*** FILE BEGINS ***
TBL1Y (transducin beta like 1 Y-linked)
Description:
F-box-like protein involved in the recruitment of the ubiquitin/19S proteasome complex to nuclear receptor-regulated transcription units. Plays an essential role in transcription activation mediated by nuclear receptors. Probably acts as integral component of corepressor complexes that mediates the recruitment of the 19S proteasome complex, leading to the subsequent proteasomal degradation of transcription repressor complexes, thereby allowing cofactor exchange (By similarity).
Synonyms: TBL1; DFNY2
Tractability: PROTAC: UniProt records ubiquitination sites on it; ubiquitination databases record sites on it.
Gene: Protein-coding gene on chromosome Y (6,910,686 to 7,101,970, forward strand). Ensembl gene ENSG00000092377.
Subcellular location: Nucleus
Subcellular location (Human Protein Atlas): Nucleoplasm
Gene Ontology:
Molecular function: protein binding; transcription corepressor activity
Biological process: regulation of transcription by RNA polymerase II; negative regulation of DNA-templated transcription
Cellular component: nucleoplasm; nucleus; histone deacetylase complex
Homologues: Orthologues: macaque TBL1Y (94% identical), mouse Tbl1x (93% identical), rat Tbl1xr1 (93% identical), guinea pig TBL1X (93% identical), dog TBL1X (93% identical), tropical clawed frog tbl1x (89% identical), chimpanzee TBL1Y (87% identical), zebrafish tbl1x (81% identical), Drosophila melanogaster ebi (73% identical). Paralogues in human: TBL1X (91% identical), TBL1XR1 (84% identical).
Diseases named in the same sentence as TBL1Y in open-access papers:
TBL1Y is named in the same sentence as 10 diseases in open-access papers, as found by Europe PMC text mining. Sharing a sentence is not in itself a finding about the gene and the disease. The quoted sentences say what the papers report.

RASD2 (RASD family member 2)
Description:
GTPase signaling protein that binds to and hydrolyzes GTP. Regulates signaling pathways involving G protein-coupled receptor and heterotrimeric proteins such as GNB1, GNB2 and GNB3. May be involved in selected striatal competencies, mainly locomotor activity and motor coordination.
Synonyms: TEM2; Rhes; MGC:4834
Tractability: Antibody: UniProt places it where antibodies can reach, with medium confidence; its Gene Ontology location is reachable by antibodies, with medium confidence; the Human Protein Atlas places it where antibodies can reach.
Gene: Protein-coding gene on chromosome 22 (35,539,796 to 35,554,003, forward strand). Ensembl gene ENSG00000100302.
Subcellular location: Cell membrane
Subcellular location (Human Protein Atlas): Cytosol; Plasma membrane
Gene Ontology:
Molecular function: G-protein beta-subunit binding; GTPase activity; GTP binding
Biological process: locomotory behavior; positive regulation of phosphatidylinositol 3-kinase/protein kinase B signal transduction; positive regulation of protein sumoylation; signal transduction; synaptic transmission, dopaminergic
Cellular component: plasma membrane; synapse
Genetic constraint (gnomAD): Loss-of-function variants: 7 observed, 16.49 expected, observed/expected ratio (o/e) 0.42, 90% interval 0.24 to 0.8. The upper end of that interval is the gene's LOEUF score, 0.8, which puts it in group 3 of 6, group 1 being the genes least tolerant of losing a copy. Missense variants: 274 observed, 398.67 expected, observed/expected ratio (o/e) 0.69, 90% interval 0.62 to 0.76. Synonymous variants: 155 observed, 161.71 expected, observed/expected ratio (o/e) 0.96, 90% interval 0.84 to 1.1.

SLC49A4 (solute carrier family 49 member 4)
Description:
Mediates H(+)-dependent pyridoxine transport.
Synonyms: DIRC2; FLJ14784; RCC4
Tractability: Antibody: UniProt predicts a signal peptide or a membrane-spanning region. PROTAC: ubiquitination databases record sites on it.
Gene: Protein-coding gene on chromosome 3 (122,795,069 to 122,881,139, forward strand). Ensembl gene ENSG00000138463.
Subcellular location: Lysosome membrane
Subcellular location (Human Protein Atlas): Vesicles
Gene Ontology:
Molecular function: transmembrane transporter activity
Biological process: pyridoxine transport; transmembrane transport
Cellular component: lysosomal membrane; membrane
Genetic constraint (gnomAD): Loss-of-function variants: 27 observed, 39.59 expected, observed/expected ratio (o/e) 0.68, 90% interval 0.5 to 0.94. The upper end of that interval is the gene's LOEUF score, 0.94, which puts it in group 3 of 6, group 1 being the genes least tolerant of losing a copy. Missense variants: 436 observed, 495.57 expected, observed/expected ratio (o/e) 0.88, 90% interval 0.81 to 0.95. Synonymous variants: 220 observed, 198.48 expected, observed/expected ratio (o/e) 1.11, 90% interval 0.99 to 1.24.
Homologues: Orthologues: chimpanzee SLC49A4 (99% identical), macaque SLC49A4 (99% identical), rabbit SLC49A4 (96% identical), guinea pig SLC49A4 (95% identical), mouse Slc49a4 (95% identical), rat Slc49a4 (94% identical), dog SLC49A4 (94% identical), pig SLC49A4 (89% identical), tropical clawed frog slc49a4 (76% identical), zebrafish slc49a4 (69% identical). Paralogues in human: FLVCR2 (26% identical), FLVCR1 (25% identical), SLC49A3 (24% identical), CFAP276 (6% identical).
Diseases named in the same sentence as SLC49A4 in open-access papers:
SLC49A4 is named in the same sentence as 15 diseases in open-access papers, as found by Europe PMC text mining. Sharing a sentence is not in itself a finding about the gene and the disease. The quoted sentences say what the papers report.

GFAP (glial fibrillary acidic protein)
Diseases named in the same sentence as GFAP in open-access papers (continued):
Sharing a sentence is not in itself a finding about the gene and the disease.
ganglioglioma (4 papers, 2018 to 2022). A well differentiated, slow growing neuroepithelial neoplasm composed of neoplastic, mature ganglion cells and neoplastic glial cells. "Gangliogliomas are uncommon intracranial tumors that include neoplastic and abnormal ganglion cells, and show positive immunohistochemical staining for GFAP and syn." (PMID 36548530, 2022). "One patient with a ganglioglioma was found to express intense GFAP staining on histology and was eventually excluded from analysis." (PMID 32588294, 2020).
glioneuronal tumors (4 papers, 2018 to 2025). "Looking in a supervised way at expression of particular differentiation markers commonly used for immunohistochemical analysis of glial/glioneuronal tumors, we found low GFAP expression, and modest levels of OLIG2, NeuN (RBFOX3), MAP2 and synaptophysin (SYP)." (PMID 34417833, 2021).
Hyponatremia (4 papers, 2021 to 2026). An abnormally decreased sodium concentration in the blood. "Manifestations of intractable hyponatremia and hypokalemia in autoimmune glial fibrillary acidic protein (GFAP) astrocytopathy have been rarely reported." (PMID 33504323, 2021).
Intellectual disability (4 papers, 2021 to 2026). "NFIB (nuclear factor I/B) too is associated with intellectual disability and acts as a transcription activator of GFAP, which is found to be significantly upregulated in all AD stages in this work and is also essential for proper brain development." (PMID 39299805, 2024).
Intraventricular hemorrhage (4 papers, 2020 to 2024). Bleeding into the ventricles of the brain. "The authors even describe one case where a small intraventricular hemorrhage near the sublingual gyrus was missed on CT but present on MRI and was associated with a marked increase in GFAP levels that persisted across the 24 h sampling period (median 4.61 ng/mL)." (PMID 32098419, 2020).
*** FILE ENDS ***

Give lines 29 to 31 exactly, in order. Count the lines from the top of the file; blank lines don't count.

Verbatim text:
SLC49A4 (solute carrier family 49 member 4)
Description:
Mediates H(+)-dependent pyridoxine transport.